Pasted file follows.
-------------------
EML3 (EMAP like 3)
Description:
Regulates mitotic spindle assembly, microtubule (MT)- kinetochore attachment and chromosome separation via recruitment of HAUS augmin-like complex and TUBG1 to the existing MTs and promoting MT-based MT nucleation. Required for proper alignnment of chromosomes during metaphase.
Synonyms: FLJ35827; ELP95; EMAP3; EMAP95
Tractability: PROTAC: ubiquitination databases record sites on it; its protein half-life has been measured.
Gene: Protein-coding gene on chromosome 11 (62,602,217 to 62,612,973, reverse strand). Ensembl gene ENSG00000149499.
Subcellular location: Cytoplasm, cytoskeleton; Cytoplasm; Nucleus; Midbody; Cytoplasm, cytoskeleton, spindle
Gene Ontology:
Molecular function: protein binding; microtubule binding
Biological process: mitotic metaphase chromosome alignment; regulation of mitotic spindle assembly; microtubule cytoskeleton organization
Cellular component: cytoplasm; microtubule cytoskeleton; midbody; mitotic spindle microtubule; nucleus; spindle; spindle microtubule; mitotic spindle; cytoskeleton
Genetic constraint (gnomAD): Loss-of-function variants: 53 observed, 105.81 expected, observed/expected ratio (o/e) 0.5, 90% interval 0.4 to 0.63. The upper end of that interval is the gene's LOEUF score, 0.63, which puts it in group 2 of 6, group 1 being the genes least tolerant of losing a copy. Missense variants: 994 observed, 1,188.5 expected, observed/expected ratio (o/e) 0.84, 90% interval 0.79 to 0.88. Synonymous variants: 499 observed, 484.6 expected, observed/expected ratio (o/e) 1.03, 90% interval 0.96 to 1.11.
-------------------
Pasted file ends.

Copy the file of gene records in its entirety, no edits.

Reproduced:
EML3 (EMAP like 3)
Description:
Regulates mitotic spindle assembly, microtubule (MT)- kinetochore attachment and chromosome separation via recruitment of HAUS augmin-like complex and TUBG1 to the existing MTs and promoting MT-based MT nucleation. Required for proper alignnment of chromosomes during metaphase.
Synonyms: FLJ35827; ELP95; EMAP3; EMAP95
Tractability: PROTAC: ubiquitination databases record sites on it; its protein half-life has been measured.
Gene: Protein-coding gene on chromosome 11 (62,602,217 to 62,612,973, reverse strand). Ensembl gene ENSG00000149499.
Subcellular location: Cytoplasm, cytoskeleton; Cytoplasm; Nucleus; Midbody; Cytoplasm, cytoskeleton, spindle
Gene Ontology:
Molecular function: protein binding; microtubule binding
Biological process: mitotic metaphase chromosome alignment; regulation of mitotic spindle assembly; microtubule cytoskeleton organization
Cellular component: cytoplasm; microtubule cytoskeleton; midbody; mitotic spindle microtubule; nucleus; spindle; spindle microtubule; mitotic spindle; cytoskeleton
Genetic constraint (gnomAD): Loss-of-function variants: 53 observed, 105.81 expected, observed/expected ratio (o/e) 0.5, 90% interval 0.4 to 0.63. The upper end of that interval is the gene's LOEUF score, 0.63, which puts it in group 2 of 6, group 1 being the genes least tolerant of losing a copy. Missense variants: 994 observed, 1,188.5 expected, observed/expected ratio (o/e) 0.84, 90% interval 0.79 to 0.88. Synonymous variants: 499 observed, 484.6 expected, observed/expected ratio (o/e) 1.03, 90% interval 0.96 to 1.11.